How the BBC outsources its complaints system

Towards the end of last month, one of our readers referred in the comments section to an article by Peter Hitchens concerning the BBC’s complaints system:

“I have many times battled my way through the futile outer defences of the Corporation’s complaints system. This was long ago outsourced to an outside contractor, Capita.

I get the strong impression that Capita is there solely to soak up the anger of viewers and listeners. I can get no straight answer from the BBC about whether complaints made to it are even passed directly to the programme-makers involved.”

For those unfamiliar with the background, Capita plc is a London-based business process outsourcing and professional services company. In 2009 the BBC announced that Capita had been re-appointed as “the service partner that will deliver the Corporation’s Audience Services”.

“The BBC’s existing agreement with Capita, which began in 1999, expires in late 2009 and the contract was put out to tender in October 2008.

The company was selected by the BBC after an EU-regulated procurement process with 38 companies initially applying for the contract.

After a rigorous evaluation process, Capita scored highest balancing quality and cost and helping the BBC to fulfil its commitment to value for money and increasing audience accessibility via the web.

The new contract will commence in January 2010 and will run up to March 2019.

The contract is central to the corporation’s relationship with Licence Fee payers as Audience Services is responsible for handling all complaints, comments and enquiries that the BBC receives via phone calls, emails, SMS and letters.” [emphasis added]

According to Capita, that contract “is worth in the region of £5m annually”.

The qualifications required for Capita staff handling sometimes complex complaints from the public include “ideally 6 months consecutive call/contact centre experience” and “educated to GCSE level” as well as “strong media and current affairs knowledge”.

Capita is also the company to which the BBC outsources (for a fee of £58 million a year) collection of the TV licence fee and in February of this year, following a report in the Daily Mail, the BBC’s Director General was obliged to address allegations that vulnerable people were being targeted by Capita employees promised bonuses.

The meaning of the BBC’s Audience Services contract with Capita plc is of course that at the first two stages of the complaints system – 1a and 1b – members of the public are in fact not dealing with the BBC directly but with a commercial entity.

With the current contract set to expire in March 2019, the coming year presents an ideal opportunity for the BBC to consult its funding public on the question of whether nearly twenty years of outsourcing of complaints has – from the point of view of the people who ultimately pay for it – been satisfactory.



BBC defends its use of template replies to complaints

h/t R

Here at BBC Watch we are frequently contacted by members of the public who are frustrated by the fact that a complaint they have made to the BBC has been answered with one of the BBC Complaints department’s template replies. Readers frequently note that the points they raised in their complaint were not addressed by the generic responses often seen when the BBC receives a high volume of complaints about a particular topic.Complaint pic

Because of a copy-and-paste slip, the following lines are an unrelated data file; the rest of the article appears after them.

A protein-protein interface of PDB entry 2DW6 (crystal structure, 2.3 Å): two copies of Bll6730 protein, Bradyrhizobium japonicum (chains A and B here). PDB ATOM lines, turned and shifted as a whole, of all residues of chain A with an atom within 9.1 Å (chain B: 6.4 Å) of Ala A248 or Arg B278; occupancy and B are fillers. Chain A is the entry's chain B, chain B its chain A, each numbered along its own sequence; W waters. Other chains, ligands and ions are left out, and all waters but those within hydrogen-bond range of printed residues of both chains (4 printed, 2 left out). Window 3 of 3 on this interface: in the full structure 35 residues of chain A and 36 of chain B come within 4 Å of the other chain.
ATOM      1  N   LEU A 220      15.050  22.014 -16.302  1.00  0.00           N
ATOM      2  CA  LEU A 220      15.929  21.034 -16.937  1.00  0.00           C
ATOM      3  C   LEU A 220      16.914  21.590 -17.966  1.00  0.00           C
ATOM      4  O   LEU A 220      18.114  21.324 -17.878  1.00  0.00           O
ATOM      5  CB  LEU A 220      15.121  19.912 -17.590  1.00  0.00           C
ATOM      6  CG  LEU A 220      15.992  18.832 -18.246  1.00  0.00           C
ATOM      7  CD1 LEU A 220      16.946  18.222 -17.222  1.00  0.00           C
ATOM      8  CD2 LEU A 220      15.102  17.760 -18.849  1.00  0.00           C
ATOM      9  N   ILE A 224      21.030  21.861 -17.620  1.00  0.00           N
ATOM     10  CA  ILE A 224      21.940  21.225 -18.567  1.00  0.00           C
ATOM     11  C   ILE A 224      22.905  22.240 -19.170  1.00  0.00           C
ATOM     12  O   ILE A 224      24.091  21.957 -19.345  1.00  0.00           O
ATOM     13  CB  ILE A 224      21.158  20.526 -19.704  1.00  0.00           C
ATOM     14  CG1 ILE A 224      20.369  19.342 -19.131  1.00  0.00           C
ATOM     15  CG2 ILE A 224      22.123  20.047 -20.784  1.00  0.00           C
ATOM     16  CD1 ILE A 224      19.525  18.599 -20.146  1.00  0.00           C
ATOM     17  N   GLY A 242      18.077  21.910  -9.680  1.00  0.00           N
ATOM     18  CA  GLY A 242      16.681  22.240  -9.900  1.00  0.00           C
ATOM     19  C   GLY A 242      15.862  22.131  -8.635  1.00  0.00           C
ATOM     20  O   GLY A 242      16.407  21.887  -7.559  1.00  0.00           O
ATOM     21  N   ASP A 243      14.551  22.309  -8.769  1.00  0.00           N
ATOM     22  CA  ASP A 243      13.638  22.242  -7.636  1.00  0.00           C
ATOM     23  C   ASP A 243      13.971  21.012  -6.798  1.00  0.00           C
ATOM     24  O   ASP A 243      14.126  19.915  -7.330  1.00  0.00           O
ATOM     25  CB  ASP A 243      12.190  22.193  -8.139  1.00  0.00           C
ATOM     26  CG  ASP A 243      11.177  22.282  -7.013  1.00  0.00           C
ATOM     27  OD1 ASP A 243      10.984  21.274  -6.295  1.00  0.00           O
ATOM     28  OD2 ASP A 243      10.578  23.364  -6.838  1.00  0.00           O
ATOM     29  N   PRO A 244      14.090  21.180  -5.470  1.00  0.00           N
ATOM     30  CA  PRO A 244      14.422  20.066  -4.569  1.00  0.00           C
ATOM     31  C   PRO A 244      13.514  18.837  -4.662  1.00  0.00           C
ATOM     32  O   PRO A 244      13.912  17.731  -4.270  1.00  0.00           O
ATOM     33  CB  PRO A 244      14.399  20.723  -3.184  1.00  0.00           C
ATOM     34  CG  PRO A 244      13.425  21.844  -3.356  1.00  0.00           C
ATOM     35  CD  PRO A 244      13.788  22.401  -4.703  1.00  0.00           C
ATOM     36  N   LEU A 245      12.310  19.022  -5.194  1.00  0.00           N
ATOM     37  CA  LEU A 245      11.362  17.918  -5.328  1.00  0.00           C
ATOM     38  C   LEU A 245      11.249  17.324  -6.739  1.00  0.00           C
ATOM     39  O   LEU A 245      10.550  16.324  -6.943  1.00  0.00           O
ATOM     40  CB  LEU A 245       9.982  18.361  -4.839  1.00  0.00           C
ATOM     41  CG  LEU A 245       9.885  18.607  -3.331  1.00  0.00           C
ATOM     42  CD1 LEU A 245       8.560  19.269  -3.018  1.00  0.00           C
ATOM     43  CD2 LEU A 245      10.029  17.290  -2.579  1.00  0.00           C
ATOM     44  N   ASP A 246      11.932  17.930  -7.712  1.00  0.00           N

One reader who objected to getting a template BBC reply to his complaint received a communication from BBC Audience Services which included the following:  

“I understand you were unhappy that you’d received the same response to your complaint as had been sent to other complainants. I regret that you took offence to this, but our approach to this matter is perfectly in line with the BBC’s complaints framework.

Every year we receive over 1 million comments, appreciations or enquiries about BBC programmes, some 3,000 a day. Over 250,000 of these can be complaints – in some cases coming from external pressure groups and lobby websites. To help us report and handle these complaints efficiently, the BBC Trust set up a complaints process, based on the feedback received after a public consultation, that aimed to balance the need to fully investigate possible breaches of standards while also using the licence fee proportionately. The complaints framework (which you can read in full via the link provided below) states that for consistency and to minimise costs, if we receive multiple complaints about the same issue we may compile a summary of the points raised, consider those points together and then send the same reply to everyone.

I realise you may not be happy with this approach, but I hope I have been able to explain why it was done. No offence was intended.”

Of course some licence fee payers will simply give up and move on after receiving a reply which does not address the substance of their complaint and that indeed is definitely one way of ‘minimising costs’. Whether or not it is in keeping with the BBC’s status as a publicly funded body is obviously a different question altogether.

It would however be interesting to compare the expense saved through the use of template responses with that incurred by the need to further respond to those complainants who, having received an unsatisfactory generic reply, take their complaint to the next stages of the complaints process. Perhaps such a comparison would show that it might actually be more efficient – and better for customer satisfaction – to simply respond to complaints from members of the public with a relevant reply which addresses the issues raised.  

Related Articles:

The strange story of a complaint to the BBC

A BBC template response to complaints

BBC template response to audience complaints about Psagot

The return of the template BBC response to complaints